With the new year, fresh energy and renewed interest in self-discipline and self-improvement always come. January 1 came with the perennial commitments to working out, eating healthy, watching less TV, and reading more. I also woke up to January 1 with a counter full of leftover Christmas cookies, a fridge full of soda, a wintry day begging to be enjoyed from inside with hot chocolate, and a shelf full of new superhero movies begging to be watched from my pajamas. Inertia is a powerful force.
And this blog has been an incredible source of accountability and incentive to write regularly, to read deeply, to continue. The last few months I have focused on my new call as a solo pastor, and have chosen to let this be one of the commitments that goes in order to commit fully to my work as a pastor. The last three months have been incredibly rewarding, and exciting, and challenging, and with this new year’s arrival, I recognize that my blogging has been a source of re-creation for me, a place where I can develop and hone my thinking, share my reading, and continue to grow in the gifts that God has given me. Blogging is an essential part of my rule of life, my program of life-giving spiritual disciplines. So is reading.
So, knowing this is aspirational, I have set the personal goal to read 35 books this year. And in order to continue learning what I need to know for ministry, I picked out books in a few major categories: worship & preaching, mission, leadership, Reformed faith and practice, and personal devotions.
- Holy Things: A Liturgical Theology, by Gordon W. Lathrop
- A More Profound Alleluia: Theology and Worship in Harmony, by Leanne Van Dyk
- Leading through the Water, by Paul Galbreath
- Worship Words: Discipling Language for Faithful Ministry, by Ron & Debra Rienstra
- Worship, its Theology and Practice, by Jean-Jacques von Allmen
- Worship, Community, and the Triune God of Grace, by James B. Torrance
- Preaching, by Fred B. Craddock
- The Word of God for the People of God: An Entryway to the Theological Interpretation of Scripture, by J. Todd Billings
- The Preaching Life, by Barbara Brown Taylor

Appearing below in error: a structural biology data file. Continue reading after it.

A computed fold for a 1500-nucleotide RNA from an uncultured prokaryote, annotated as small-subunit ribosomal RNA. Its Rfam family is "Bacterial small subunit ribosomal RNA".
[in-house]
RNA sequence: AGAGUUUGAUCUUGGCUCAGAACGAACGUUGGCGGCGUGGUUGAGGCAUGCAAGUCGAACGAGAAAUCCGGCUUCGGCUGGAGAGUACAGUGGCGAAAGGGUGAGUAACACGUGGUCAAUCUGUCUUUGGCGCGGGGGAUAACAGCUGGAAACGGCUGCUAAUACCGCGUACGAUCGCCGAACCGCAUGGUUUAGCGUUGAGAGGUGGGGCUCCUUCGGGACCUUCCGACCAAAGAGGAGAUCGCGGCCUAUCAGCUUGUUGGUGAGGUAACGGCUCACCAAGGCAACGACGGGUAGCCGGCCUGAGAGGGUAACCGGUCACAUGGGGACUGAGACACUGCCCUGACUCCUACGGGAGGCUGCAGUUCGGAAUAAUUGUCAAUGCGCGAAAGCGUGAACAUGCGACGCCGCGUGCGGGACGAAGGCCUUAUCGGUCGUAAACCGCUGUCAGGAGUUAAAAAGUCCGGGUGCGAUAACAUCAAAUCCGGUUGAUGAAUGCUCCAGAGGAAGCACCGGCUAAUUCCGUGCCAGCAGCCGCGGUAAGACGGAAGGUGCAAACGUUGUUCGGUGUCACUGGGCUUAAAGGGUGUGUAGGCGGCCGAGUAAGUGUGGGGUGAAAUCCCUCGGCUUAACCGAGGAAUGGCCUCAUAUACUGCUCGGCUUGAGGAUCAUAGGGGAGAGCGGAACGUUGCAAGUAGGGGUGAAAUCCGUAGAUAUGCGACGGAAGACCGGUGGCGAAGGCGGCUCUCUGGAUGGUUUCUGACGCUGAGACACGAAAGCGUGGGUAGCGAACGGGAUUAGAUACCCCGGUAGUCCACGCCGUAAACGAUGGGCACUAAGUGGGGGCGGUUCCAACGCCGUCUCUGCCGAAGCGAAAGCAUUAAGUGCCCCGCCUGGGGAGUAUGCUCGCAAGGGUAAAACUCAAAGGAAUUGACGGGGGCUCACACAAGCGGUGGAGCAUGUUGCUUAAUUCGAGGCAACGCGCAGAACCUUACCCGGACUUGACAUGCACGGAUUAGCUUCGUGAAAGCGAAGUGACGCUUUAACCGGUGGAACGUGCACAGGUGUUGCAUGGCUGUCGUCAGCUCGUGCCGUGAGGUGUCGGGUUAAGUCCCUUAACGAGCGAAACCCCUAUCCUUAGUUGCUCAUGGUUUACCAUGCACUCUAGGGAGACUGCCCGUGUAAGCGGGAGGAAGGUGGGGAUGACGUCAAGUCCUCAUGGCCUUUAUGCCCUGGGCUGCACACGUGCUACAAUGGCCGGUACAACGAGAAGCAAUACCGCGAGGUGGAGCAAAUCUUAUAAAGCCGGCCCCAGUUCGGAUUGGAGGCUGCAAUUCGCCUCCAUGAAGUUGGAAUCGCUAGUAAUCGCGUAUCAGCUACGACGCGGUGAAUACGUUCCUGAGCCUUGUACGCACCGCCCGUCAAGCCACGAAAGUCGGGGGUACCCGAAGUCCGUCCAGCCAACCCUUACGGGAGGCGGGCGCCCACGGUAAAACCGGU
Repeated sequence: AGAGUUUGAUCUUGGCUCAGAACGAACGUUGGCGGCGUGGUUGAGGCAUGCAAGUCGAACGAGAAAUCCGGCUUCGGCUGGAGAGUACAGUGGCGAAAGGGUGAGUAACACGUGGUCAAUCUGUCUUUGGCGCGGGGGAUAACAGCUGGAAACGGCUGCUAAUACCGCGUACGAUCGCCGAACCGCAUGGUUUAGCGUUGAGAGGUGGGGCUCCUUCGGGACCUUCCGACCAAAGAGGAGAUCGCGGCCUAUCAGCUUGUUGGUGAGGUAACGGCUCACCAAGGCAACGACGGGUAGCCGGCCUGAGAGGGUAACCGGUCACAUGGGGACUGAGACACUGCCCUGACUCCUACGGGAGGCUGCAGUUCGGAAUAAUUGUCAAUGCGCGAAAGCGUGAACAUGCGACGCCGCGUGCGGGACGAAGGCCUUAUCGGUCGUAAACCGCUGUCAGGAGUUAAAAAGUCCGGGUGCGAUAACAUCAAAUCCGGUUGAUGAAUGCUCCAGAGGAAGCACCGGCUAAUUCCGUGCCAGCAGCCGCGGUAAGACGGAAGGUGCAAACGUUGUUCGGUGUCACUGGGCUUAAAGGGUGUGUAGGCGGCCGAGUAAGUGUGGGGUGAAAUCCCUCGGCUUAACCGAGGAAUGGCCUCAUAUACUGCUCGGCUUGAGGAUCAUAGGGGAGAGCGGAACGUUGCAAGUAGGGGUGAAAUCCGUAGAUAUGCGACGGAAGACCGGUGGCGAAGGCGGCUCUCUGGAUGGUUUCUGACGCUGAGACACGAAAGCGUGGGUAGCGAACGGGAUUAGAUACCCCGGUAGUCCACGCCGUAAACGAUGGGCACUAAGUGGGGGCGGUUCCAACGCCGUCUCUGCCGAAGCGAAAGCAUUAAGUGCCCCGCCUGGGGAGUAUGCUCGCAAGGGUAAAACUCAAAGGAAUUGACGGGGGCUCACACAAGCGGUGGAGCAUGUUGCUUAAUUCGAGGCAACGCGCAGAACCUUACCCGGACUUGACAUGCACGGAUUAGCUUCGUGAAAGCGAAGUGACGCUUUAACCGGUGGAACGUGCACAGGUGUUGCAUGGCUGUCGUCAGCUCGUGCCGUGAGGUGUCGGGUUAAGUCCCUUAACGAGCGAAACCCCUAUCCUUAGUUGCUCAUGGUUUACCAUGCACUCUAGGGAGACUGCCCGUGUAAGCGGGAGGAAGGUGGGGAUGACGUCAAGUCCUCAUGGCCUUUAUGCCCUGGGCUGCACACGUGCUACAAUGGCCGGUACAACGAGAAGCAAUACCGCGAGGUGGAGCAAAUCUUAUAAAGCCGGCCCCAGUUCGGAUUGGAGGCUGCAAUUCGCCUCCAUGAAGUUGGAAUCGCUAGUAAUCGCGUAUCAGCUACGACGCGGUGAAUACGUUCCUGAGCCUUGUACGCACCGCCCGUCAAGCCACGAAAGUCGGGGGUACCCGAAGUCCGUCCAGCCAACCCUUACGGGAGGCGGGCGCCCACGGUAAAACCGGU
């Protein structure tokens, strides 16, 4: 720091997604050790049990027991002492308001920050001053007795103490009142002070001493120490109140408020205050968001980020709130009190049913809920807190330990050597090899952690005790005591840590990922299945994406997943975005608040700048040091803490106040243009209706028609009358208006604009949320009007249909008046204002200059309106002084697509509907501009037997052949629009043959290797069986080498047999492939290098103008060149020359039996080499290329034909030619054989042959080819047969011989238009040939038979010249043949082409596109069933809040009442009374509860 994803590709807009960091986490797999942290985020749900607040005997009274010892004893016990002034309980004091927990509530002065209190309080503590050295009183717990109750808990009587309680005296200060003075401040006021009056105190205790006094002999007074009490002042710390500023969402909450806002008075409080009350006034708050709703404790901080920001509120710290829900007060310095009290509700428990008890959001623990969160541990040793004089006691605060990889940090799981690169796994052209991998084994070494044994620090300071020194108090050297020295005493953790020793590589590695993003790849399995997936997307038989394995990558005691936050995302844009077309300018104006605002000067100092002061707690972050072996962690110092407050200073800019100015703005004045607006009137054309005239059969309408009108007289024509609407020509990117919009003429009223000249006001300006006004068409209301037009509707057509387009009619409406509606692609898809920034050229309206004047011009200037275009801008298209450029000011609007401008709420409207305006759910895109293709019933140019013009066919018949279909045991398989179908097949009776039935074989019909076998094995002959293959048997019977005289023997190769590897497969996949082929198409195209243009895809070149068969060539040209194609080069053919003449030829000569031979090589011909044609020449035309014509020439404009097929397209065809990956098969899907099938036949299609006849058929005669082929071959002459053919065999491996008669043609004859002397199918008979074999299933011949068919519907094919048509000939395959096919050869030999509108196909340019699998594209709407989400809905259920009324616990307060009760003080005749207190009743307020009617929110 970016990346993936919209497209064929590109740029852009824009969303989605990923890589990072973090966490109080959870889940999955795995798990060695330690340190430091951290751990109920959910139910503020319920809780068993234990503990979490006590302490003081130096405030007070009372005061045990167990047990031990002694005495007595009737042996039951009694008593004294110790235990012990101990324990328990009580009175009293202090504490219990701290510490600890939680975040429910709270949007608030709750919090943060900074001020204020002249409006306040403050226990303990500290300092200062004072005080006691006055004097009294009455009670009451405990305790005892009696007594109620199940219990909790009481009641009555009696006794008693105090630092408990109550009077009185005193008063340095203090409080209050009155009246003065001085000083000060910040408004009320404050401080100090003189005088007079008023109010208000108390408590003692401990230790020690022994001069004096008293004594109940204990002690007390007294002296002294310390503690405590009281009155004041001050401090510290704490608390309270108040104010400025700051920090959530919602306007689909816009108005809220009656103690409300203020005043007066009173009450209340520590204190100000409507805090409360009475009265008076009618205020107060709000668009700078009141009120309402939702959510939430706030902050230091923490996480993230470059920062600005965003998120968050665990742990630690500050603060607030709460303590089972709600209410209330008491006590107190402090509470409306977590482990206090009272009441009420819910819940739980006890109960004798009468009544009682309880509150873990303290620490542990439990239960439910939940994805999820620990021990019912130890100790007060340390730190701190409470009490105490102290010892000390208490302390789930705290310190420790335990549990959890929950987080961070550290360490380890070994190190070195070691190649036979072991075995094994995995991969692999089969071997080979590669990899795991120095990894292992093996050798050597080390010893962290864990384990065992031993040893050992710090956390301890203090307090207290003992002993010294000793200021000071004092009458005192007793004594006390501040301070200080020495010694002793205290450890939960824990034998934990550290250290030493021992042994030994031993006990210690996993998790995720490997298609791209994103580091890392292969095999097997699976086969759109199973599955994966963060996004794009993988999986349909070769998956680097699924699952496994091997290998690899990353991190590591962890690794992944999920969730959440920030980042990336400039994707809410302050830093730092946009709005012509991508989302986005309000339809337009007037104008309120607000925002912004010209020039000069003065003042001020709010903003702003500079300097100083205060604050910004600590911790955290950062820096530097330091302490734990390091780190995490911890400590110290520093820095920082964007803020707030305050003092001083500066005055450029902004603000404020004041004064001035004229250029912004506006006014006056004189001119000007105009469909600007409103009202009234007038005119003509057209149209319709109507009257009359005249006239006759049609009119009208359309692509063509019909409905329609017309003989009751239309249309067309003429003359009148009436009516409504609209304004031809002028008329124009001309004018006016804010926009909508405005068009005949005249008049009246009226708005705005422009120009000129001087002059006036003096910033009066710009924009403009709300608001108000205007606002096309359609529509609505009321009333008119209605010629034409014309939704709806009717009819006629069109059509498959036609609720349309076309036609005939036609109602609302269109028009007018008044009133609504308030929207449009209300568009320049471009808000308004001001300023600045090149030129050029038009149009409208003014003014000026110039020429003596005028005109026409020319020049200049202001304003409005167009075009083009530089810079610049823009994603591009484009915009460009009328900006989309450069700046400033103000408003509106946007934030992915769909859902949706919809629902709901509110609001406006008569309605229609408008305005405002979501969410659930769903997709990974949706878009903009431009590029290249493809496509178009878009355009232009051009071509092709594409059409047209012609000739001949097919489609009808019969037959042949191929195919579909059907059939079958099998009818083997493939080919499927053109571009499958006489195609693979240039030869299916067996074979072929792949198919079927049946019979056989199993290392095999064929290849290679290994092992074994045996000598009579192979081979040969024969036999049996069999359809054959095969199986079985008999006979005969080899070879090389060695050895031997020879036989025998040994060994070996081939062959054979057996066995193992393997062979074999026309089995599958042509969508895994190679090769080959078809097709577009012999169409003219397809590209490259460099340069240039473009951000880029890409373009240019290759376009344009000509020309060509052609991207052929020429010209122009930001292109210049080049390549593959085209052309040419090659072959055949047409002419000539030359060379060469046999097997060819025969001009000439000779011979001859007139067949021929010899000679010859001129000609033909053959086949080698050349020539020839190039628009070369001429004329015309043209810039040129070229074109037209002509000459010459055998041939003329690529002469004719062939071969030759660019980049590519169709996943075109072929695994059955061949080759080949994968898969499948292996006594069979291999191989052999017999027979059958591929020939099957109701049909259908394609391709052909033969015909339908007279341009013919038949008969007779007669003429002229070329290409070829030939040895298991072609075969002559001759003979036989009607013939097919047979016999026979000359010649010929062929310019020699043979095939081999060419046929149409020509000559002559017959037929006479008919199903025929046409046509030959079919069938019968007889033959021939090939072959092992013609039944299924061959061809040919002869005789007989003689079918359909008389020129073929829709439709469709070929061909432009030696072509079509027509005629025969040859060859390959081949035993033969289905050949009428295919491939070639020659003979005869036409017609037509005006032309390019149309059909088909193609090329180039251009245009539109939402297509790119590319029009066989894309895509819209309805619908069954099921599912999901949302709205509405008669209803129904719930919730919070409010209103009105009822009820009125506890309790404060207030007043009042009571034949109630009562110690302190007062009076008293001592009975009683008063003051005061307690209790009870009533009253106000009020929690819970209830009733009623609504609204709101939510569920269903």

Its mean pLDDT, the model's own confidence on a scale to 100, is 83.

- The Divine Conspiracy: Rediscovering Our Hidden Life In God, by Dallas Willard
- That the World May Believe, by Hans Kung
- Everyday Church: Gospel Communities on Mission, by Tim Chester & Steve Timmis
- The Ministry of the Missional Church: A Community Led by the Spirit, by Craig Van Gelder
- The Missional Journey, by Robert E. Logan
- How God Became King: the Forgotten Story of the Gospels, by N. T. Wright
- The Practice of Adaptive Leadership: Tools and Tactics for Changing Your Organization and the World, by Ronald A. Heifetz, et al.
- Kingdom, Office, and Church: A Study of A. A. van Ruler’s Doctrine of Ecclesiastical Office, by Allan J. Janssen
- The Compassionate Congregation: A Handbook for People Who Care, by Karen Mulder and Ginger Jurries
- Pursuing God’s Will Together: A Discernment Practice for Leadership Groups, by Ruth Haley Barton
- Becoming a Healthier Pastor: Family Systems Theory and the Pastor’s Own Family, by Ronald Richardson
- Leadership from Inside Out: Spirituality and Organizational Change, by Wesley Granberg-Michaelson
Reformed Faith and Practice
- Body & Soul: Reclaiming the Heidelberg Catechism, by M. Craig Barnes
- The Faith of the Church:A Reformed Perspective on Its Historical Development, by M. E. Osterhaven
- Living into Community: Cultivating Practices That Sustain Us, by Christine D. Pohl
- Sunday, Sabbath, and the Weekend:Managing Time in a Global Culture, by Edward O’Flaherty, et al.
- The Reformed Pastor, by Richard Baxter
- Ravished by Beauty: The Surprising Legacy of Reformed Spirituality, by Belden C. Lane
- Seeking God’s Face: Praying with the Bible through Through the Year
- The Pastor: A Spirituality, by Gordon W. Lathrop
- New Seeds of Contemplation, by Thomas Merton
- Letters to Malcolm: Chiefly on Prayer, by C. S. Lewis
- Renovation of the Heart, by Dallas Willard
Last year I set out – ambitiously – to read 45 books, and I managed it: partially because I was finishing up seminary, and reading was a great deal of my workload, and partially because I discovered the public library’s comic book shelf, and those apparently count as books now. I reined the goal back for this year, and I recognize that 35 is still an ambitious goal, but my hope is that aiming high means I strive high. And posting this here is my way of giving myself accountability.
I will most likely quote and comment on what I’m reading here, hopefully fairly regularly, so stay tuned. Thanks! and Happy New Year!